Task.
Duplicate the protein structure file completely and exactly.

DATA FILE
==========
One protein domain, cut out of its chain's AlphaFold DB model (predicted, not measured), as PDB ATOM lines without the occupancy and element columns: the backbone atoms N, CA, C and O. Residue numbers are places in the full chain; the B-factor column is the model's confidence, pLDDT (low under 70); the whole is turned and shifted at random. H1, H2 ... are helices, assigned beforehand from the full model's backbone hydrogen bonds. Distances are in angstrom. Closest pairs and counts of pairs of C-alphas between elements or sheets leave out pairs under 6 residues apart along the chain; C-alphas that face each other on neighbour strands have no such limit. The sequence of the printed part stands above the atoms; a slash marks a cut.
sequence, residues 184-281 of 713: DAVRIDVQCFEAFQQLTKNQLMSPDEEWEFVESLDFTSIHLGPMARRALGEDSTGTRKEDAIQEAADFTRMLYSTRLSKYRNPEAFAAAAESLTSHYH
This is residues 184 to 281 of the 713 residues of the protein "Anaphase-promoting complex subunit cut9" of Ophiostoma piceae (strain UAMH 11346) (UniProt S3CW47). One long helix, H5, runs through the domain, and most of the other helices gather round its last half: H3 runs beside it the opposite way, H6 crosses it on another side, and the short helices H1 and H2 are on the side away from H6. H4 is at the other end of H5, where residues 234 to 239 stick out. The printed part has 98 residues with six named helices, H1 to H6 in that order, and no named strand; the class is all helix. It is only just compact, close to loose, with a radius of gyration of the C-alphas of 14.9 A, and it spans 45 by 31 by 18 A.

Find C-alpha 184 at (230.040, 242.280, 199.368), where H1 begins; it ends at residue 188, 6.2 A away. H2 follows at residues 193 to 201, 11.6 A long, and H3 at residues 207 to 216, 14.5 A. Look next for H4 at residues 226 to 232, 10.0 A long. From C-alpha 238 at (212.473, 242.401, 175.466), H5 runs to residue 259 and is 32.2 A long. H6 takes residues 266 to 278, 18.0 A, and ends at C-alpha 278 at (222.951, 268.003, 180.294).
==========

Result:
One protein domain, cut out of its chain's AlphaFold DB model (predicted, not measured), as PDB ATOM lines without the occupancy and element columns: the backbone atoms N, CA, C and O. Residue numbers are places in the full chain; the B-factor column is the model's confidence, pLDDT (low under 70); the whole is turned and shifted at random. H1, H2 ... are helices, assigned beforehand from the full model's backbone hydrogen bonds. Distances are in angstrom. Closest pairs and counts of pairs of C-alphas between elements or sheets leave out pairs under 6 residues apart along the chain; C-alphas that face each other on neighbour strands have no such limit. The sequence of the printed part stands above the atoms; a slash marks a cut.
sequence, residues 184-281 of 713: DAVRIDVQCFEAFQQLTKNQLMSPDEEWEFVESLDFTSIHLGPMARRALGEDSTGTRKEDAIQEAADFTRMLYSTRLSKYRNPEAFAAAAESLTSHYH
This is residues 184 to 281 of the 713 residues of the protein "Anaphase-promoting complex subunit cut9" of Ophiostoma piceae (strain UAMH 11346) (UniProt S3CW47). One long helix, H5, runs through the domain, and most of the other helices gather round its last half: H3 runs beside it the opposite way, H6 crosses it on another side, and the short helices H1 and H2 are on the side away from H6. H4 is at the other end of H5, where residues 234 to 239 stick out. The printed part has 98 residues with six named helices, H1 to H6 in that order, and no named strand; the class is all helix. It is only just compact, close to loose, with a radius of gyration of the C-alphas of 14.9 A, and it spans 45 by 31 by 18 A.

Find C-alpha 184 at (230.040, 242.280, 199.368), where H1 begins; it ends at residue 188, 6.2 A away. H2 follows at residues 193 to 201, 11.6 A long, and H3 at residues 207 to 216, 14.5 A. Look next for H4 at residues 226 to 232, 10.0 A long. From C-alpha 238 at (212.473, 242.401, 175.466), H5 runs to residue 259 and is 32.2 A long. H6 takes residues 266 to 278, 18.0 A, and ends at C-alpha 278 at (222.951, 268.003, 180.294).